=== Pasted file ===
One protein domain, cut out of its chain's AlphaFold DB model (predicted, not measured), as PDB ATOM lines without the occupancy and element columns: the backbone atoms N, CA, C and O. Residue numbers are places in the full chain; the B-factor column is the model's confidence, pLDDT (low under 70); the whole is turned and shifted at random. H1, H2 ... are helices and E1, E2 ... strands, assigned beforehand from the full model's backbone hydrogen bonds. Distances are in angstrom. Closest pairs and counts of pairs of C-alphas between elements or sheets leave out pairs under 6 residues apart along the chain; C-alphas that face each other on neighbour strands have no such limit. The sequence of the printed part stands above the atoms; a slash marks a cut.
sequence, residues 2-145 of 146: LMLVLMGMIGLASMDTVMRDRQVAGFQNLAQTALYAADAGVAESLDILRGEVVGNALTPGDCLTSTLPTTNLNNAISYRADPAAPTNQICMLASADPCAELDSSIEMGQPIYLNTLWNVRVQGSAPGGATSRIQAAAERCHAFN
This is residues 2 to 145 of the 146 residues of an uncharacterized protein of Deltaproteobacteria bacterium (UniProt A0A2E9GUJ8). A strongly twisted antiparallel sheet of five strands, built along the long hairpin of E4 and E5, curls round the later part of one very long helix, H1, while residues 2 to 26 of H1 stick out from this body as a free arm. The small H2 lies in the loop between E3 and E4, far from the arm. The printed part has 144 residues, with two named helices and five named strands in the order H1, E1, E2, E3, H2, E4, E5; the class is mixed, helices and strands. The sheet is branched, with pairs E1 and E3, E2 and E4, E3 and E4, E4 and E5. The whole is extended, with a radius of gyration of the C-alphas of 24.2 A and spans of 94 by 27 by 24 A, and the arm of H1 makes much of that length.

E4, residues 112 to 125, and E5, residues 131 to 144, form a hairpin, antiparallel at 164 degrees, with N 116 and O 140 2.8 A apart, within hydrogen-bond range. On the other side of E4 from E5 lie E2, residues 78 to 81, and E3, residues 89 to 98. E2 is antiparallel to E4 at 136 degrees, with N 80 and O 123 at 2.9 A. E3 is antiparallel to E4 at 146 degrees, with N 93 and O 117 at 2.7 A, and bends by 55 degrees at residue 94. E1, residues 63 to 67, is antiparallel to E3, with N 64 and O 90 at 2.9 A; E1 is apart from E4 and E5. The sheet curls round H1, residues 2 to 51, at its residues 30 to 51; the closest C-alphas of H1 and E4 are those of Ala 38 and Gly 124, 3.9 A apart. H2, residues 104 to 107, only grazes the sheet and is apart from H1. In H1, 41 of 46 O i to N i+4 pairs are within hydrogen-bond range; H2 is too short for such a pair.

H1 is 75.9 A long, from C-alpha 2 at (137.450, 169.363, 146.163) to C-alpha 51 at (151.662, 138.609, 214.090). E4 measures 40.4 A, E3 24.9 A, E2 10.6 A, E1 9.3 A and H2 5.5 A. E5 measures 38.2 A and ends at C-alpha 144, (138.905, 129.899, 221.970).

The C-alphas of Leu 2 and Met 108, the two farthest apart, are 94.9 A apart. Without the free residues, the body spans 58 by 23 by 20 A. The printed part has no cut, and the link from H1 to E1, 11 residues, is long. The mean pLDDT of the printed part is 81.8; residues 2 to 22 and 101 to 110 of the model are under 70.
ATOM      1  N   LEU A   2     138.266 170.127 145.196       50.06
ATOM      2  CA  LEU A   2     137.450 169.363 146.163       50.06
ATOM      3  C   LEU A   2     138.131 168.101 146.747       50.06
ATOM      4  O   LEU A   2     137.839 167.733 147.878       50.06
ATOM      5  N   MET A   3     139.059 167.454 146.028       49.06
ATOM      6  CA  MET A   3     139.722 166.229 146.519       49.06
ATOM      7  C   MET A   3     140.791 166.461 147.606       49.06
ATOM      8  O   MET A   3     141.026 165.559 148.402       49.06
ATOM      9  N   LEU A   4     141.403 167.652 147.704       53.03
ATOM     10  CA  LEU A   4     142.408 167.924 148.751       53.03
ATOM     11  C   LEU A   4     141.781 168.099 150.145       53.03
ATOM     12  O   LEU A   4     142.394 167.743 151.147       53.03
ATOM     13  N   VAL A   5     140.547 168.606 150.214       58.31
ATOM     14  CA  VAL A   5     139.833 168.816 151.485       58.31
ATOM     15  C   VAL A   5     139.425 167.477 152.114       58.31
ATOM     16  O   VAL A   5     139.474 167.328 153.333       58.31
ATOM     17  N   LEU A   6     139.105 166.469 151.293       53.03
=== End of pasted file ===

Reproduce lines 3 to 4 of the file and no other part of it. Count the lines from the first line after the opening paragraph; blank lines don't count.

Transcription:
E4, residues 112 to 125, and E5, residues 131 to 144, form a hairpin, antiparallel at 164 degrees, with N 116 and O 140 2.8 A apart, within hydrogen-bond range. On the other side of E4 from E5 lie E2, residues 78 to 81, and E3, residues 89 to 98. E2 is antiparallel to E4 at 136 degrees, with N 80 and O 123 at 2.9 A. E3 is antiparallel to E4 at 146 degrees, with N 93 and O 117 at 2.7 A, and bends by 55 degrees at residue 94. E1, residues 63 to 67, is antiparallel to E3, with N 64 and O 90 at 2.9 A; E1 is apart from E4 and E5. The sheet curls round H1, residues 2 to 51, at its residues 30 to 51; the closest C-alphas of H1 and E4 are those of Ala 38 and Gly 124, 3.9 A apart. H2, residues 104 to 107, only grazes the sheet and is apart from H1. In H1, 41 of 46 O i to N i+4 pairs are within hydrogen-bond range; H2 is too short for such a pair.

H1 is 75.9 A long, from C-alpha 2 at (137.450, 169.363, 146.163) to C-alpha 51 at (151.662, 138.609, 214.090). E4 measures 40.4 A, E3 24.9 A, E2 10.6 A, E1 9.3 A and H2 5.5 A. E5 measures 38.2 A and ends at C-alpha 144, (138.905, 129.899, 221.970).